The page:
Anyone who is new to the workforce is bound to make financial mistakes, and often those mistakes are some of the greatest teaching lessons as you make your way as a DC
However, some of those financial mistakes can be costly and headache inducing. Here are some common financial mistakes to avoid as a new chiropractor:
Assuming associate is the only way to go
There are many paths a new chiropractor can take. And becoming an associate isn’t your only option. While some may choose this path, launching your own practice, while not easy, can help you reach your top potential faster.
A common myth is that you won’t be able to get start-up financing because of your student debt. But that is rarely the case. If you have good credit, a solid co-signer and a strategic business plan, it is possible to access lending for a practice.
Do your homework on which option is the best for your needs and know that you have multiple paths once your graduate.
Thinking you don’t need a lawyer
As any experienced business owner will tell you, your lawyer should always be your first call. You need to have someone with legal expertise reviewing any legal documents you sign.
Without it, you could be in a world of trouble later on. And If you are ever unsure about something, always run it by your lawyer. A good lawyer will be on the lookout for anything that may harm you or your practice later on.
Not learning basic business skills
Chiropractic school is great at teaching you how to be a great chiropractor. What it lacks is teaching you how to be a great business owner.
Take the time to educate yourself on running a business before you start one. There are thousands of books, classes, seminars and resources out there to help you get started. And as you begin, make sure you know how to do every part of the business. Having front office staff is great, but you should also be able to know how to hire, fire, run payroll, read financial statements, etc.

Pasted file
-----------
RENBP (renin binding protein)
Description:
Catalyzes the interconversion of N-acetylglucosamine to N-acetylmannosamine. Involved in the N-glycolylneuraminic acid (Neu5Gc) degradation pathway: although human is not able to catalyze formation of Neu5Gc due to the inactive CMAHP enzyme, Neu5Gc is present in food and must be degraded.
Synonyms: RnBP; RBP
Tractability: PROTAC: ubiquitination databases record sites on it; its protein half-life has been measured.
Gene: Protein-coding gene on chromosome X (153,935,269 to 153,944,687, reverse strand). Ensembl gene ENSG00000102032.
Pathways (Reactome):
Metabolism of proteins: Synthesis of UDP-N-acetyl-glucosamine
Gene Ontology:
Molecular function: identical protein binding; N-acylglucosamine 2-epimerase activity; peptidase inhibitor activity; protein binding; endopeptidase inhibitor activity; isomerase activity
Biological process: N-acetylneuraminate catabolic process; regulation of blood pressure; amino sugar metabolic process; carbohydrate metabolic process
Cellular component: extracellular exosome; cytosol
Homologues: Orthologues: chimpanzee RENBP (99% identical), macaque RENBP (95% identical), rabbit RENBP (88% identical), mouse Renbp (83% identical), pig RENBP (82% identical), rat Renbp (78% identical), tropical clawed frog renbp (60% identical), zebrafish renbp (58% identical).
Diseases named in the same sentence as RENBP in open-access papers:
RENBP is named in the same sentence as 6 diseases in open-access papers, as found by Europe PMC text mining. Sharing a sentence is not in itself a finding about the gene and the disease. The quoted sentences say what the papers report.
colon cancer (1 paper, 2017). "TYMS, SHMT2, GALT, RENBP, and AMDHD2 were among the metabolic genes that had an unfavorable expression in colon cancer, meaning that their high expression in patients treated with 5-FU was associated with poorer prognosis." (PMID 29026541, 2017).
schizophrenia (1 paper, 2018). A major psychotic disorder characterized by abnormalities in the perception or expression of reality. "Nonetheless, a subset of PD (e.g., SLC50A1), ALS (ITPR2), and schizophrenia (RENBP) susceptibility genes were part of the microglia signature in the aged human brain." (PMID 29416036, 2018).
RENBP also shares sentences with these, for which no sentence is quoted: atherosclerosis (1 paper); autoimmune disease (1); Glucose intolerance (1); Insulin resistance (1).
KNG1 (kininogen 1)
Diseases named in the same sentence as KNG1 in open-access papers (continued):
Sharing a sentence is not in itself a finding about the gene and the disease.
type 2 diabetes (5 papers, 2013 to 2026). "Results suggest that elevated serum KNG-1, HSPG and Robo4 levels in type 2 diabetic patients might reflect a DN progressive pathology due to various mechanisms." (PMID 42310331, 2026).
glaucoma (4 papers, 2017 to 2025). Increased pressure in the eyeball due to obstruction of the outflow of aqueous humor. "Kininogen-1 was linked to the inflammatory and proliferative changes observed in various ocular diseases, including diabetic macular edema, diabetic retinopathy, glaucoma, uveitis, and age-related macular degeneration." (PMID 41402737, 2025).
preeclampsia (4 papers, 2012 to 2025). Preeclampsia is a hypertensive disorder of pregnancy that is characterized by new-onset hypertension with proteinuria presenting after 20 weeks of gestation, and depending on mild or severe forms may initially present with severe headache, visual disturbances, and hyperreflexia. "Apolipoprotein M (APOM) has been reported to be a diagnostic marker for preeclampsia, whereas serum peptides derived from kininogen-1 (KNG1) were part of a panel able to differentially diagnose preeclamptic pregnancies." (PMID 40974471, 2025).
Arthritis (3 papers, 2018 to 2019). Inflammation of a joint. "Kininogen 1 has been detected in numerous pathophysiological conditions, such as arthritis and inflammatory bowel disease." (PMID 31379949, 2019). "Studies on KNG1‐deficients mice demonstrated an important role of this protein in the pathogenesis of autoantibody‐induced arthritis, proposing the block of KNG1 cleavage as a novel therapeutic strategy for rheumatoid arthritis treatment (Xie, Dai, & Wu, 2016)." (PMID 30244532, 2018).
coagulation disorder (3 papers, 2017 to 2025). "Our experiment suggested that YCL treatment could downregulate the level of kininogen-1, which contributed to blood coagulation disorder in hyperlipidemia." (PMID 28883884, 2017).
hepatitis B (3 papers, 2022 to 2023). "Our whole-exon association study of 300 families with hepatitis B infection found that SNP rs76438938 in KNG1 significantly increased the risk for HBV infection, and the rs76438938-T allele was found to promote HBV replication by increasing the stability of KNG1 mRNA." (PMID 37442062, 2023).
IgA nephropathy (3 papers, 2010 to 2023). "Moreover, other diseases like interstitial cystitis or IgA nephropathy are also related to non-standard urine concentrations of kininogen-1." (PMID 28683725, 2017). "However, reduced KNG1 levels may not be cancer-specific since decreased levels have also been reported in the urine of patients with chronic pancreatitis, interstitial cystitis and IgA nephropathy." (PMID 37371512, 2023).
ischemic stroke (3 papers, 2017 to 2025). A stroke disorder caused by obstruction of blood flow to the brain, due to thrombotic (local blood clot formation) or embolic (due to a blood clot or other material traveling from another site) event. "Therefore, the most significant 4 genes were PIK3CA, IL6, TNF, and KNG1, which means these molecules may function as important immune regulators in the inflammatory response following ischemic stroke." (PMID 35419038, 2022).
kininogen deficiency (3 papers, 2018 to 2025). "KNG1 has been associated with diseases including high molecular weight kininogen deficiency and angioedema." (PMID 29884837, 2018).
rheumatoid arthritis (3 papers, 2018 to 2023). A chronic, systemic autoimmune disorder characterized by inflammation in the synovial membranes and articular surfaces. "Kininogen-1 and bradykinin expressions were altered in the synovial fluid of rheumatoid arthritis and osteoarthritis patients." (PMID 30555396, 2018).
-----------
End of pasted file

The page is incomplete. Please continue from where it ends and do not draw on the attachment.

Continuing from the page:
A great business owner (and manager) knows how to do every aspect of the job they are asking someone else to do. And it ensures you don’t let big things slip through the cracks because you didn’t know about them in the first place.
Not hiring an accountant or financial advisor
If you are not highly comfortable with doing your own taxes or managing finances, hire someone who is. There is a big difference between knowing how to manage your personal bank account and managing the finances of a business.
Not to mention, doing your taxes incorrectly is a costly financial mistake many DCs have made. Avoid the trouble and invest in good financial resources now.
Overextending your line of credit
This is a classic financial mistake by so many students. Once you graduate, the temptation to buy all the things you couldn’t afford in school hits a fever pitch. But if you still have student loans, you still can’t afford luxuries even if you have more liquid capital right now.
Stay conservative on your credit line and how much more debt you accumulate setting up your practice. Consider your purchases carefully. If you have sizeable student loans, it’s better to not spring for overly expensive items, personally or professionally if you can help it. Instead, be more frugal now and save for all the things you really want, while still paying off your student debt.
Poor debit management
Chiropractic students often graduate with $200,000 or more in debt. If you don’t learn how to get that debt under control, it will follow you for the rest of your life.
Organizing debt by smallest to largest and figuring out how much of each payment is interest and how much is principle. If possible, always pay at least enough to cover the interest. Otherwise, your $200,000 debt can easily turn into $400,000.
Not saving for retirement
If everything goes according to plan, you will most likely be in practice for 30-40 years. But some quick math will show you that you will have at least 20 years or more of life after that. How do you plan on paying your bills once you retire?
Start saving for retirement now even though it feels so far off. It is easier to save a little bit of money each month now than it is to realize at 50 that you need upwards of six figures to keep yourself afloat. Even $50-$75 a month in a retirement account can mean big gains in the long run. You can ramp-up the amount once you’ve gotten your student debt under control.
There are many things to learn as a new DC so don’t let rookie financial mistakes ruin your chances of a successful practice.